As libraries attempt to find a place in the post-print era, some institutions are moving past books to hold on to their role as community centers. Some towns, such as Durham, N.C., and Mechanicsburg, Pa., are turning to seeds. Gardeners can check out a packet from the library, but unlike with books, which require the same copy you brought home to be returned, the libraries ask that you give back some of the next generation of seeds instead, providing stock for the coming growing season.
Many see it as an elegant, inspiring idea. Others are convinced that it’s against the law.
Laws regulating the buying and selling of seeds for agricultural purposes have their origins in the early 20th century, when seeds became a significant commodity. As more farmers turned to retailers for their seeds, fraud began to creep into the marketplace—hucksters sold dead or mislabeled seeds to unsuspecting customers. State governments stepped in to regulate these transactions for little reason other than to make sure America’s food producers were not being swindled.
Why, then, is a more contemporary state seed law being applied to stop 65 or so gardeners in rural Pennsylvania from saving and exchanging their seeds?
In early June, the Simpson Public Library in tiny Mechanicsburg—the population is just shy of 9,000—received a letter from the Pennsylvania Department of Agriculture. It seems the library’s seed-exchange program is in violation of the state’s 2004 Seed Act, according to state agriculture officials who require all seed distributors to purchase a license, conduct germination tests on each seed distributed, and maintain copious records of each transaction. Their reasoning is that they want to prevent agroterrorism and the spread of invasive weeds.
Experts say the fallout at the Simpson Public Library is much more certain and immediate: the closure of the seed library altogether.
“Since the library is not able to provide testing services for seeds harvested by its library users, we will not be able to accept harvested seeds as we had originally planned,” reads a message on the library’s website.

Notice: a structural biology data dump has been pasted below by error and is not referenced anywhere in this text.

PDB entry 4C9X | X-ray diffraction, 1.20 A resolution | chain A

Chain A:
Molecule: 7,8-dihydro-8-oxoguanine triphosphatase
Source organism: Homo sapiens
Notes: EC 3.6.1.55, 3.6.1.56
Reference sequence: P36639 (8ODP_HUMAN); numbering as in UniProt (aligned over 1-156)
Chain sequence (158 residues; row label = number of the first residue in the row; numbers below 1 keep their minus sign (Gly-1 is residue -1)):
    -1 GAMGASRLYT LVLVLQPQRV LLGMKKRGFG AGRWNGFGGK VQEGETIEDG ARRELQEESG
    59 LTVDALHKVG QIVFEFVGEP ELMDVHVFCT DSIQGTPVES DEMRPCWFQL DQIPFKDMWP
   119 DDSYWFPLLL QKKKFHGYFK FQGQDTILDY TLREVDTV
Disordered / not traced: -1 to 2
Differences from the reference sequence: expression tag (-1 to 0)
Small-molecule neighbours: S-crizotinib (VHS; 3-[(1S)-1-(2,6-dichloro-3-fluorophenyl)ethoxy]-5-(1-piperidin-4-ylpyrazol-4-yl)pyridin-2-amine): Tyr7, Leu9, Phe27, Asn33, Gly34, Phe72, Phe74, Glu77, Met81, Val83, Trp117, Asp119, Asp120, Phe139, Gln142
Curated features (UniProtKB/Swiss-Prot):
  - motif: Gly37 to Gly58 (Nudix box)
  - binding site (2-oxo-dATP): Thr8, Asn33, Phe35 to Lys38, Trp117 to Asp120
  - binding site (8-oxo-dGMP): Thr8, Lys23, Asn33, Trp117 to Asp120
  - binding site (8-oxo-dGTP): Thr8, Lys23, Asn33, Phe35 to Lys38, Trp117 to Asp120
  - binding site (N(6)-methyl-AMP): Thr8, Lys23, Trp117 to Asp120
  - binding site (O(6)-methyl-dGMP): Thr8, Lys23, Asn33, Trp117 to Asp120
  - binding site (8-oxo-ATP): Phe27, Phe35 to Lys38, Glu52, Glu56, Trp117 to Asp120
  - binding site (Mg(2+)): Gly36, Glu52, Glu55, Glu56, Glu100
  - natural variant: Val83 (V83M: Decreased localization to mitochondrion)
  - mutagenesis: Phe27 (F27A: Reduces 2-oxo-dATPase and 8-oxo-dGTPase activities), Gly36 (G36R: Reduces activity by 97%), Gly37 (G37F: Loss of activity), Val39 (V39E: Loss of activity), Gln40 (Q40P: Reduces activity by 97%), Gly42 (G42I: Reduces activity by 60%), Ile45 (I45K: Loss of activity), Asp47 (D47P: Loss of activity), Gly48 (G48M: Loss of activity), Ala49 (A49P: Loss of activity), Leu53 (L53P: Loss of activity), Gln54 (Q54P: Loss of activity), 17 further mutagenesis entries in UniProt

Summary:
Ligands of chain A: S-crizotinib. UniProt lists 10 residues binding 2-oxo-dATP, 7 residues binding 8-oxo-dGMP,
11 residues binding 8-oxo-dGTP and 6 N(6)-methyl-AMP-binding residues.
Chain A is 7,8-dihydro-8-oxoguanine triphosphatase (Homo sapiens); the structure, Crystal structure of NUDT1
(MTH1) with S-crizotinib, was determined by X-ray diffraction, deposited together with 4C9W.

Humans have been saving seeds for millennia, says Matthew Dillon, director of Seed Matters, a program run by the Clif Bar Family Foundation, which wrote some of the first free resources for communities interested in starting seed-saving programs. He says Pennsylvania’s application of its 2004 law is misguided. Dillon, who also serves on the USDA’s National Genetic Resource Advisory Council, says the propagation of organic seed systems is important not only to combat the damage done to our land and food supply by decades of industrial agriculture but also to reclaim ownership of our food system. He says Pennsylvania appears to be treating the library as it would a commercial seed seller, when in reality it is a small group of backyard gardeners exchanging seeds.
“Laws were passed with good reason to ensure seed quality and make sure farmers were getting treated fairly,” he says. “Pennsylvania is applying laws meant for commercial sales of seed to an open and free exchange. Open and free exchange has been happening for centuries without regulators getting involved. The state needs to pull back and ask whether this is the correct application of the law.”
Dillon says Seed Matters has offered funding to support mediation and legal guidance but has not heard back.
But what of the threat of agroterrorism or spreading noxious, invasive weeds? These threats are “exaggerated,” Dillon says.
“Birds, mammals, and human beings in a given summer collectively spread more weeds than a group of 65 seed savers from the Simpson Public Library ever could,” he says. “We’re talking about such a small population of growers planting such a small population of plants—there’s no reasonable concern for these scenarios.”